# Formal system

In formal logic, a formal system (also called a logical system,[1] a logistic system,[1] a logical calculus,[2] or simply a logic[1]) consists of a formal language together with a deductive system (also called a deductive apparatus) which consists of a set of inference rules and/or axioms. A formal system is used to derive one expression from one or more other expressions antecedently expressed in the system. These expressions are called axioms, in the case of those previously supposed to be true, or theorems, in the case of those derived. A formal system may be formulated and studied for its intrinsic properties, or it may be intended as a description (i.e. a model) of external phenomena.

## Overview

Each formal system has a formal language, which is composed by primitive symbols. These symbols act on certain rules of formation and are developed by inference from a set of axioms. The system thus consists of any number of formulas built up through finite combinations of the primitive symbols—combinations that are formed from the axioms in accordance with the stated rules. [3]

Formal systems in mathematics consist of the following elements:

1. A finite set of symbols (i.e. the alphabet), that can be used for constructing formulas (i.e. finite strings of symbols).
2. A grammar, which tells how well-formed formulas (abbreviated wff) are constructed out of the symbols in the alphabet. It is usually required that there be a decision procedure for deciding whether a formula is well formed or not.
3. A set of axioms or axiom schemata: each axiom must be a wff.
4. A set of inference rules.

A formal system is said to be recursive (i.e. effective) if the set of axioms and the set of inference rules are decidable sets or semidecidable sets, according to context.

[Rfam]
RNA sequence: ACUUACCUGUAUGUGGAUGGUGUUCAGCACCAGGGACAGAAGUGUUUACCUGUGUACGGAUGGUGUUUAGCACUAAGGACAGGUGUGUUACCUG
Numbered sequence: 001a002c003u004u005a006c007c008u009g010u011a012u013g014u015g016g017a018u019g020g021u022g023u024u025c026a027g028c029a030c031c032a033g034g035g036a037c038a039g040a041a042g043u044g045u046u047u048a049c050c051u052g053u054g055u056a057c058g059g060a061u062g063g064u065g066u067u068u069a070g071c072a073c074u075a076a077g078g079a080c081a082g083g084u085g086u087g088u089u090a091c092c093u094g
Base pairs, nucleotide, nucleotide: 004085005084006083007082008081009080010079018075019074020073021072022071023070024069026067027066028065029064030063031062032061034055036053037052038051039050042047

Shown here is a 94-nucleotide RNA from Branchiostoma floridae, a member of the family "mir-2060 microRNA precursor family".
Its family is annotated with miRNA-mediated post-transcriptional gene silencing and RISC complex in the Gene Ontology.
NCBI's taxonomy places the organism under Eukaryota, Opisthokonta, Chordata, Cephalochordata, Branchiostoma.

Some theorists use the term formalism as a rough synonym for formal system, but the term is also used to refer to a particular style of notation, for example, Paul Dirac's bra-ket notation.

## Related subjects

### Formal language

A formal language is a set A of strings (finite sequences) on a fixed alphabet α.

### Formal grammar

In computer science and linguistics a formal grammar is a precise description of a formal language: a set of strings. The two main categories of formal grammar are that of generative grammars, which are sets of rules for how strings in a language can be generated, and that of analytic grammars, which are sets of rules for how a string can be analyzed to determine whether it is a member of the language. In short, an analytic grammar describes how to recognize when strings are members in the set, whereas a generative grammar describes how to write only those strings in the set.

### Formal proofs

Formal proofs are sequences of strings. For a string to qualify as part of a proof, it might either be an axiom or be the product of applying an inference rule on previous strings in the proof sequence. The last string in the sequence is recognized as a theorem.